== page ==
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United States Department of Agriculture

Agricultural Research Service

Title: Modern Biotechnology As An Integral Supplement to Conventional Plant Breeding: the Prospects, and Challenges

Author
item Jauhar, Prem

Submitted to: American Society of Agronomy Abstracts
Publication Type: Abstract Only
Publication Acceptance Date: July 30, 2004
Publication Date: October 30, 2004
Citation: Jauhar, P.P. 2004. Modern biotechnology as an integral supplement to conventional plant breeding: the prospects, and challenges. [abstract]. In: Annual Meetings Abstracts [CD-ROM]. ASA, CSSA, SSSA, Madison, WI. Oct. 31-Nov.4, 2004. Seattle, WA.

Technical Abstract: The art of plant breeding was developed long before the laws of genetics became known. The advent of the principles of genetics and cytogenetics at the turn of the last century catalyzed the growth of plant breeding, making it a science-based technology that has been instrumental in bringing about substantial genetic improvements in crop plants. The process of plant improvement has been further accelerated by biotechnological tools of gene transfer, which help engineer new traits into plants that are otherwise very difficult to introduce and evaluate by traditional breeding. Most major crops are being genetically transformed by direct DNA delivery via microprojectile bombardment or other means. Using microprojection, we produced the first transgenic durum wheat in my laboratory. Having standardized the transgenic technology for durum wheat, we are incorporating antifungal genes into durum cultivars to test for Fusarium head blight (FHB) resistance. The results will provide new information to plant scientists on the role of these antifungal genes in FHB resistance. How these in vitro approaches to gene transfer can effectively supplement the conventional breeding programs will be discussed.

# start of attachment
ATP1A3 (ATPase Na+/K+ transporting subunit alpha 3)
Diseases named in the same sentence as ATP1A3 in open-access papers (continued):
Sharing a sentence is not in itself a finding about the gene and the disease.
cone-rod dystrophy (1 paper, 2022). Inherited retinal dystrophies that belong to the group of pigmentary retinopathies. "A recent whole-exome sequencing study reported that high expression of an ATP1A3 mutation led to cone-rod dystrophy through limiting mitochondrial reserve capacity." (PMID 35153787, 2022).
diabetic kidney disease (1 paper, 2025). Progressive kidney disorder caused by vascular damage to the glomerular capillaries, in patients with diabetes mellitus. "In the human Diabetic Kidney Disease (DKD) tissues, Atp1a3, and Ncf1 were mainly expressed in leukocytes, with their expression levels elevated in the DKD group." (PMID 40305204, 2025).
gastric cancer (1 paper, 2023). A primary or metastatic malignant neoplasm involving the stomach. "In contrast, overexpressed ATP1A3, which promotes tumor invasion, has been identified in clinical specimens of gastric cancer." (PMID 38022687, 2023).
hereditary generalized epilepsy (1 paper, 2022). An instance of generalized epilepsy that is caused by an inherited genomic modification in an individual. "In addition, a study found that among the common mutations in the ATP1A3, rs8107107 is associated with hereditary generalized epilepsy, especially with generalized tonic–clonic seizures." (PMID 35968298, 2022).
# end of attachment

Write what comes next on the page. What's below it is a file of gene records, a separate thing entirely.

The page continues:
Last Modified: 4/19/2014
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